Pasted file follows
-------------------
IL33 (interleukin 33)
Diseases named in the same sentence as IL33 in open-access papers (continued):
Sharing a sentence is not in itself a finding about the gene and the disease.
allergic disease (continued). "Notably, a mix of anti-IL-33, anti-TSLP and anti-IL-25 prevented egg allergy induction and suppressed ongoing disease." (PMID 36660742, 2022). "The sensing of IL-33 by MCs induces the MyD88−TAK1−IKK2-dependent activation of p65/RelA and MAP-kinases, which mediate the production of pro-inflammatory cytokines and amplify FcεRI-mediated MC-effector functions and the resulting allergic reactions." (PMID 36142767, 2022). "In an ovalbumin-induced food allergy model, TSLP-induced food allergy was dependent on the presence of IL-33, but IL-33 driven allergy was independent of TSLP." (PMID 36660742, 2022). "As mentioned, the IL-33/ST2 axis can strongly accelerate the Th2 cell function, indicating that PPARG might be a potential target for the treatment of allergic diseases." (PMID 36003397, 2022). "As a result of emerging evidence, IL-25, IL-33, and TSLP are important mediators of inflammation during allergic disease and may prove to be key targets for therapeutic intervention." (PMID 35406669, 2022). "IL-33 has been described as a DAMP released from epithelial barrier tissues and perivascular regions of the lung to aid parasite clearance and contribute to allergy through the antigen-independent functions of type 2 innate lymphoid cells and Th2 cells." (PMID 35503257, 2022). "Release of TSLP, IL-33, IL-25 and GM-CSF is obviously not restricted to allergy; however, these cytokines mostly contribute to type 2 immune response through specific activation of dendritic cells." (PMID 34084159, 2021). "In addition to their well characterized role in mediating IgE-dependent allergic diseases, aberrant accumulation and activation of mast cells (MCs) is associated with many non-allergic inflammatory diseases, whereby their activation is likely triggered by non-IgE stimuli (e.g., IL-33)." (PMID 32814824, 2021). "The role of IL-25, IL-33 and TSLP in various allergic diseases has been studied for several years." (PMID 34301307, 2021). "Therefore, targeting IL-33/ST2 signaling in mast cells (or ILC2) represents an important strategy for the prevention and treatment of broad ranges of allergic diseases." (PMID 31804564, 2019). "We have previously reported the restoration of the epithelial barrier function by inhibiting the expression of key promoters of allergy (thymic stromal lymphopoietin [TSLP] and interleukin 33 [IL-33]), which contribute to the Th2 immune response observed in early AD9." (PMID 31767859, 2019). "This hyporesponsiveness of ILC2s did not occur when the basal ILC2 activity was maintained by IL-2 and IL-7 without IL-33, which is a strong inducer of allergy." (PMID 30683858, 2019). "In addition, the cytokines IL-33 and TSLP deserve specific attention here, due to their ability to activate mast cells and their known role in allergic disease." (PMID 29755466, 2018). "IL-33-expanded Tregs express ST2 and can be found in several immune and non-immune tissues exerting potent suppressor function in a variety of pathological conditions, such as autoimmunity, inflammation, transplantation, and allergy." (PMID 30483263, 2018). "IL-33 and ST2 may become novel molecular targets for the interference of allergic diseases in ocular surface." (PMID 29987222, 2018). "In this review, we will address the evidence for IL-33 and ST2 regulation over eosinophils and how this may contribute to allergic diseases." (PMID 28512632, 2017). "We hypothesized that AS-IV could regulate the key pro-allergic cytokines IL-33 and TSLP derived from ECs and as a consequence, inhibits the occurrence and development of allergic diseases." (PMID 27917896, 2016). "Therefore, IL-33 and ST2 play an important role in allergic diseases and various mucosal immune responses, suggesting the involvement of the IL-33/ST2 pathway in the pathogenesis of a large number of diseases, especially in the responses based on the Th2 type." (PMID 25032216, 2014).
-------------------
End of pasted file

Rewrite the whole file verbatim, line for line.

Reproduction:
IL33 (interleukin 33)
Diseases named in the same sentence as IL33 in open-access papers (continued):
Sharing a sentence is not in itself a finding about the gene and the disease.
allergic disease (continued). "Notably, a mix of anti-IL-33, anti-TSLP and anti-IL-25 prevented egg allergy induction and suppressed ongoing disease." (PMID 36660742, 2022). "The sensing of IL-33 by MCs induces the MyD88−TAK1−IKK2-dependent activation of p65/RelA and MAP-kinases, which mediate the production of pro-inflammatory cytokines and amplify FcεRI-mediated MC-effector functions and the resulting allergic reactions." (PMID 36142767, 2022). "In an ovalbumin-induced food allergy model, TSLP-induced food allergy was dependent on the presence of IL-33, but IL-33 driven allergy was independent of TSLP." (PMID 36660742, 2022). "As mentioned, the IL-33/ST2 axis can strongly accelerate the Th2 cell function, indicating that PPARG might be a potential target for the treatment of allergic diseases." (PMID 36003397, 2022). "As a result of emerging evidence, IL-25, IL-33, and TSLP are important mediators of inflammation during allergic disease and may prove to be key targets for therapeutic intervention." (PMID 35406669, 2022). "IL-33 has been described as a DAMP released from epithelial barrier tissues and perivascular regions of the lung to aid parasite clearance and contribute to allergy through the antigen-independent functions of type 2 innate lymphoid cells and Th2 cells." (PMID 35503257, 2022). "Release of TSLP, IL-33, IL-25 and GM-CSF is obviously not restricted to allergy; however, these cytokines mostly contribute to type 2 immune response through specific activation of dendritic cells." (PMID 34084159, 2021). "In addition to their well characterized role in mediating IgE-dependent allergic diseases, aberrant accumulation and activation of mast cells (MCs) is associated with many non-allergic inflammatory diseases, whereby their activation is likely triggered by non-IgE stimuli (e.g., IL-33)." (PMID 32814824, 2021). "The role of IL-25, IL-33 and TSLP in various allergic diseases has been studied for several years." (PMID 34301307, 2021). "Therefore, targeting IL-33/ST2 signaling in mast cells (or ILC2) represents an important strategy for the prevention and treatment of broad ranges of allergic diseases." (PMID 31804564, 2019). "We have previously reported the restoration of the epithelial barrier function by inhibiting the expression of key promoters of allergy (thymic stromal lymphopoietin [TSLP] and interleukin 33 [IL-33]), which contribute to the Th2 immune response observed in early AD9." (PMID 31767859, 2019). "This hyporesponsiveness of ILC2s did not occur when the basal ILC2 activity was maintained by IL-2 and IL-7 without IL-33, which is a strong inducer of allergy." (PMID 30683858, 2019). "In addition, the cytokines IL-33 and TSLP deserve specific attention here, due to their ability to activate mast cells and their known role in allergic disease." (PMID 29755466, 2018). "IL-33-expanded Tregs express ST2 and can be found in several immune and non-immune tissues exerting potent suppressor function in a variety of pathological conditions, such as autoimmunity, inflammation, transplantation, and allergy." (PMID 30483263, 2018). "IL-33 and ST2 may become novel molecular targets for the interference of allergic diseases in ocular surface." (PMID 29987222, 2018). "In this review, we will address the evidence for IL-33 and ST2 regulation over eosinophils and how this may contribute to allergic diseases." (PMID 28512632, 2017). "We hypothesized that AS-IV could regulate the key pro-allergic cytokines IL-33 and TSLP derived from ECs and as a consequence, inhibits the occurrence and development of allergic diseases." (PMID 27917896, 2016). "Therefore, IL-33 and ST2 play an important role in allergic diseases and various mucosal immune responses, suggesting the involvement of the IL-33/ST2 pathway in the pathogenesis of a large number of diseases, especially in the responses based on the Th2 type." (PMID 25032216, 2014).